Schools Receive STEM Grants For Student Activities

Schools Receive STEM Grants For Student Activities

Three grants totaling $3,000 will go toward students at Hanford High School, William Wiley Elementary and Enterprise Middle School for hands-on science, technology, engineering, and math (STEM) opportunities to expand their horizons.

The schools were  awarded STEM Like Me! Grants to expand or start new STEM learning projects. The grants are supported by the Dream Builder’s Educational Network in partnership with the Mid-Columbia STEM Network and are aimed at providing innovative STEM learning opportunities in schools throughout the region.

Staff at Wiley plan to use their $1,000 grant to expand the “Think Differently” after-school STEM program at the school. The program, which helps students learn about STEM fields and careers through hands-on projects, is led by Wiley alum Emily Peite, currently a Washington State University (WSU) Tri-Cities student and the 2018-19 Washington STEM Super Youth Advocate for the region.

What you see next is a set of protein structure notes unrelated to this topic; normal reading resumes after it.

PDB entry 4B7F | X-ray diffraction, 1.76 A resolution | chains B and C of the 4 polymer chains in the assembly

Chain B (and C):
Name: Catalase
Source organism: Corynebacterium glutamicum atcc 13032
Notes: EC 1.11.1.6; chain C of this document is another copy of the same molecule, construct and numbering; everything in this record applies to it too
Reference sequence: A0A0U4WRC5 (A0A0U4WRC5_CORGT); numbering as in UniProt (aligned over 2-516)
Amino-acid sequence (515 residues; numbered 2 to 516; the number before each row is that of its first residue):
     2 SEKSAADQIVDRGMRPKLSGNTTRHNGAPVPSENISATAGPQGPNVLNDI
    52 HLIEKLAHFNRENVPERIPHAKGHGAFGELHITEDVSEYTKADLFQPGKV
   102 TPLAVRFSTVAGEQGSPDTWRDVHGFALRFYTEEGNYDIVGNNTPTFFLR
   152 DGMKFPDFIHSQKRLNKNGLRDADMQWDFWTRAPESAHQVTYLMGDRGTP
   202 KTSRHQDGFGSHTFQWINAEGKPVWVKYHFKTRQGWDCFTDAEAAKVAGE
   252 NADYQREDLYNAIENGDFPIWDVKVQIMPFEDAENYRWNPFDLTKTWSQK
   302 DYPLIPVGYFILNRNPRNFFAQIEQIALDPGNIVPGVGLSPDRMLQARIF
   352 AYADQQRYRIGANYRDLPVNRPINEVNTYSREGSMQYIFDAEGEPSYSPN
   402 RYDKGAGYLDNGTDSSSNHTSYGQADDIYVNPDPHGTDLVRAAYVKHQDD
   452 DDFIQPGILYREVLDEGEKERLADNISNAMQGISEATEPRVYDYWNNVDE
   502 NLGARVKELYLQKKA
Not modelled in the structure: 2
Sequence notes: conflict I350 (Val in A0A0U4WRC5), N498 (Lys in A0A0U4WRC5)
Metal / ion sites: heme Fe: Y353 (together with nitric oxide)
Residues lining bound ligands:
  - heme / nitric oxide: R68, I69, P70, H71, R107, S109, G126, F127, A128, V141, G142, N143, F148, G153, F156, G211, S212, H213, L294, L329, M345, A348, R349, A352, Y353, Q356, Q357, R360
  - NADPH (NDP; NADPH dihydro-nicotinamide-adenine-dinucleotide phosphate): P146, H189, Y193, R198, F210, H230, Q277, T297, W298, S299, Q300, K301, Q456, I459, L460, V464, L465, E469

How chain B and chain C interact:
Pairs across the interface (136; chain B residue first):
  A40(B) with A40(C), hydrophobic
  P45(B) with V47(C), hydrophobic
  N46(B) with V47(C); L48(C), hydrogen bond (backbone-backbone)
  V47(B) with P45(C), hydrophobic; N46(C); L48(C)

Enterprise teachers Jeremiah Robinson and Jennifer Appel will use their $1,000 grant to launch a coding program using Sphero, a programmable robot. Shaped like an orb, students use code to program movements for Sphero, allowing them to experience the ability of coding to manipulate objects.

Hanford High's Falcon Flyers Aviation Club will use a grant awarded to teacher David Wilson to purchase electronics for students to use in their aircraft and explore careers in aviation and engineering.

“Our teachers are always looking for new ways to engage students in STEM learning and these grants provide crucial resources to make these projects a reality,” says Erika Doyle, the district’s assistant director of Teaching, Learning & Curriculum